Naturally, a duet between the two stars is contrived, with Sinatra taking on "Love Me Tender" and Presley grappling with "Witchcraft". It's fairly mild stuff, with both men making a show of careful respect to the other. Sinatra ages Presley's song 15 years in two verses, while Presley briefly manages to inject his own brand of sexual magic into the old Sinatra hit... and then the duet is quickly brought to a close.

And that's about it. Sammy Davis Junior is revealed as a wildly energized and versatile performer over the course of the show, but there are no history-altering moments between the two real stars -- nothing beyond the momentous history of the occasion itself, and that lent by retrospect. Sinatra sailed along from here outside of offering any huge influence on youth culture, while Elvis lost his way, found it briefly again, then lost it forever.

If nothing else, the show suggests evidence contrary to John Lennon's famous claim: Elvis didn't really die in the army -- it was simply the first, youthful days of rock 'n' roll that did.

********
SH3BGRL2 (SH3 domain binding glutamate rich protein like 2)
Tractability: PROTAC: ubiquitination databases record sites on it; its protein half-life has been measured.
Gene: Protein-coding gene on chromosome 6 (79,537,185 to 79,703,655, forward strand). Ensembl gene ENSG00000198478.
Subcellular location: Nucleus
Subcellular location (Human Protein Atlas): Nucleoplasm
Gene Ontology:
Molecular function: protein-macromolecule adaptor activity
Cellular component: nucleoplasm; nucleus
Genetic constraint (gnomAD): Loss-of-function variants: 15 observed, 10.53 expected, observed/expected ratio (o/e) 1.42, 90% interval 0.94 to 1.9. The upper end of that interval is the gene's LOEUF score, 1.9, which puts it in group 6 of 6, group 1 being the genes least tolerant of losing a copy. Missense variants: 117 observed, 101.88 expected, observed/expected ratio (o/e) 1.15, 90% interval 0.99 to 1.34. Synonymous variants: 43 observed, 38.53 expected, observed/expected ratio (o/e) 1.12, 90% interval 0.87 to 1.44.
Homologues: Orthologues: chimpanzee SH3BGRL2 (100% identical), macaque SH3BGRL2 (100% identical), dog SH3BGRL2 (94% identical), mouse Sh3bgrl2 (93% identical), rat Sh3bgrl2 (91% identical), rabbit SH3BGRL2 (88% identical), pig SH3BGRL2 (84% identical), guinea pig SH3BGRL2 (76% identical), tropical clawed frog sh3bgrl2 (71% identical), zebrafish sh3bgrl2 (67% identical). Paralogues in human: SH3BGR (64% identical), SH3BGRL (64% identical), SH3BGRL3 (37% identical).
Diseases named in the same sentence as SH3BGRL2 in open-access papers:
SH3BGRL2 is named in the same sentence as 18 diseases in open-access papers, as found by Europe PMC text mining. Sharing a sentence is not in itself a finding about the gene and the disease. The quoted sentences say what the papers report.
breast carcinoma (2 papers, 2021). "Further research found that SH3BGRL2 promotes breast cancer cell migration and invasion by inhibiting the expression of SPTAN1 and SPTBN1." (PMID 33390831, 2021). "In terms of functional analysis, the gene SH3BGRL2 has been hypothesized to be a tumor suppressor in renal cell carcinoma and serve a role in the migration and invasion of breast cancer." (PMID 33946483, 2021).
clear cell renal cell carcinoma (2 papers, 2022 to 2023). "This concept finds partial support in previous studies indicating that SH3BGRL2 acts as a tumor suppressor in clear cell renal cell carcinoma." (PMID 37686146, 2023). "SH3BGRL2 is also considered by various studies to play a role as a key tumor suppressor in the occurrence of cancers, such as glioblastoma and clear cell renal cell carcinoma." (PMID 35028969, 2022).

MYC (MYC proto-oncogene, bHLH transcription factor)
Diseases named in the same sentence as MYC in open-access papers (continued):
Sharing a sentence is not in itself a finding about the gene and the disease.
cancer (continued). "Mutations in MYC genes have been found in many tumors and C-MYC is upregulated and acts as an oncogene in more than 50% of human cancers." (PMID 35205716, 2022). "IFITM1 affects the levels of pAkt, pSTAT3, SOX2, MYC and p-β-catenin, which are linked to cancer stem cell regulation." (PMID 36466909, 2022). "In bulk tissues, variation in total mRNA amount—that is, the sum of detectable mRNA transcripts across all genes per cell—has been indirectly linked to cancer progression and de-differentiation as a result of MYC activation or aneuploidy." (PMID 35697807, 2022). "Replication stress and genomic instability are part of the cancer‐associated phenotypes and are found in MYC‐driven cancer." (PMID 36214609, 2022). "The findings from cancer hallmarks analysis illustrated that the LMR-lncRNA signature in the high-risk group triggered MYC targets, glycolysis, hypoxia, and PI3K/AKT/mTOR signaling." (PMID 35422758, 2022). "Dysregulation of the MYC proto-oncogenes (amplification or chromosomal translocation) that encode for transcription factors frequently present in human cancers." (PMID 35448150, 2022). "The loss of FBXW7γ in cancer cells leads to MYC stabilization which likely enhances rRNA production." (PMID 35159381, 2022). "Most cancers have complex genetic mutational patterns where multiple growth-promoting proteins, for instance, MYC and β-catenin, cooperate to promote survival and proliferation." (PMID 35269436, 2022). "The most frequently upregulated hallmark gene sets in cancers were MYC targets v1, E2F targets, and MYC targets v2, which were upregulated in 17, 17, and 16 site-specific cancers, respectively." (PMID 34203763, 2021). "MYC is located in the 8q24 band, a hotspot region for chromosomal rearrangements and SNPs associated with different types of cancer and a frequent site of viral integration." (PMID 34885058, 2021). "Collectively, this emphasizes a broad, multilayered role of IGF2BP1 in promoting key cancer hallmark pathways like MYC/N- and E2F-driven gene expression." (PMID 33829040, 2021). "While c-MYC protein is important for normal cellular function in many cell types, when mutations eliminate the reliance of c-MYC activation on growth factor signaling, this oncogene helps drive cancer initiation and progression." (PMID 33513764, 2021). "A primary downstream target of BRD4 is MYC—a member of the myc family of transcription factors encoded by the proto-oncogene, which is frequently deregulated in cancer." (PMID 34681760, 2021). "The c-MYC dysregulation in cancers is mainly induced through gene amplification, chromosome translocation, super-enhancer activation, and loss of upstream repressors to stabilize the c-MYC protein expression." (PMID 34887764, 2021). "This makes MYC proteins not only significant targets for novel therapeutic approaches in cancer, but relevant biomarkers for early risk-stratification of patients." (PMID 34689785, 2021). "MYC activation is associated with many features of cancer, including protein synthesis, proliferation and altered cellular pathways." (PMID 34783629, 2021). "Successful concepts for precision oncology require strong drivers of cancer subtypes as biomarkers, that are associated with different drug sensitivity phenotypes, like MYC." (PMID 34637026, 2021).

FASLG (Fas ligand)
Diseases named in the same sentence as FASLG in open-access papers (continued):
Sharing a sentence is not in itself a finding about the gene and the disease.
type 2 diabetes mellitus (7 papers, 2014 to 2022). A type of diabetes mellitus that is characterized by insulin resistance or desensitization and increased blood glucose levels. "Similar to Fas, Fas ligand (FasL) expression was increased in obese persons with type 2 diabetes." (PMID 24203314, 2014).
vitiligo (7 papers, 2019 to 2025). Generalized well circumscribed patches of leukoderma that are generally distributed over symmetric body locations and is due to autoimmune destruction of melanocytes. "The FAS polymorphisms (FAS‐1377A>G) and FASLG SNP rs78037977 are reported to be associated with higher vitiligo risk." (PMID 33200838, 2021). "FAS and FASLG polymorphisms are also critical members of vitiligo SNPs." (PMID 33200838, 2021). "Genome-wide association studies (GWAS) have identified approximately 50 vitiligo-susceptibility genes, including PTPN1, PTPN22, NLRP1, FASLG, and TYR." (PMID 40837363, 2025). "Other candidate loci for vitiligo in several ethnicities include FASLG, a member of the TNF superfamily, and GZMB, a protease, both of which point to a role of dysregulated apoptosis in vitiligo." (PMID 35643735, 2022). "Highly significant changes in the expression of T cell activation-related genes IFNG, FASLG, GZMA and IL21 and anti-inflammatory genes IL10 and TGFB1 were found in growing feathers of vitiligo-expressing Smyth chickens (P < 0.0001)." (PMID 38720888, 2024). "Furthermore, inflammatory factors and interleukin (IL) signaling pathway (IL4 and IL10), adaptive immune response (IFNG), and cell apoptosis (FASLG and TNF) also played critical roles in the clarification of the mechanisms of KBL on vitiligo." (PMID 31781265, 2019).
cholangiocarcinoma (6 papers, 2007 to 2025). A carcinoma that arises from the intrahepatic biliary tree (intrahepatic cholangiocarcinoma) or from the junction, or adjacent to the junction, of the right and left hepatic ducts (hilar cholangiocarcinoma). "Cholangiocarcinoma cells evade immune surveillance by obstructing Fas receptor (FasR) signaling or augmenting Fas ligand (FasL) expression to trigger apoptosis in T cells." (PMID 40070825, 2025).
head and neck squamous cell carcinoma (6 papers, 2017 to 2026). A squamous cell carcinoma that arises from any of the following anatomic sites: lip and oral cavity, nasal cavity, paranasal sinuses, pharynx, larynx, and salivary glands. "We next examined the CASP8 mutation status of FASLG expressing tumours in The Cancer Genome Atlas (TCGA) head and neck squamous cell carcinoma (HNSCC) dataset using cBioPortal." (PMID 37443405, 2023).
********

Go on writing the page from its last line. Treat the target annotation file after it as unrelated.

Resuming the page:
Music

Books

Film

Recent
Music

Tobin Sprout Goes Americana on 'Empty Horses'

During the heyday of Guided By Voices, Tobin Sprout wasn't afraid to be absurd amongst all that fuzz. Sprout's new album, Empty Horses, is not the Tobin Sprout we know.

Film

'All In: The Fight for Democracy' Spotlights America's Current Voting Restrictions as Jim Crow 2.0

Featuring an ebullient and combative Stacey Abrams, All In: The Fight for Democracy shows just how determined anti-democratic forces are to ensure that certain groups don't get access to the voting booth.

Music

'Transgender Street Legend Vol. 2' Finds Left at London "At My Peak and Still Rising"

"[Pandemic lockdown] has been a detriment to many people's mental health," notes Nat Puff (aka Left at London) around her incendiary, politically-charged new album, "but goddamn it if I haven't been making some bops here and there!"

Music

Daniel Romano's 'How Ill Thy World Is Ordered' Is His Ninth LP of 2020 and It's Glorious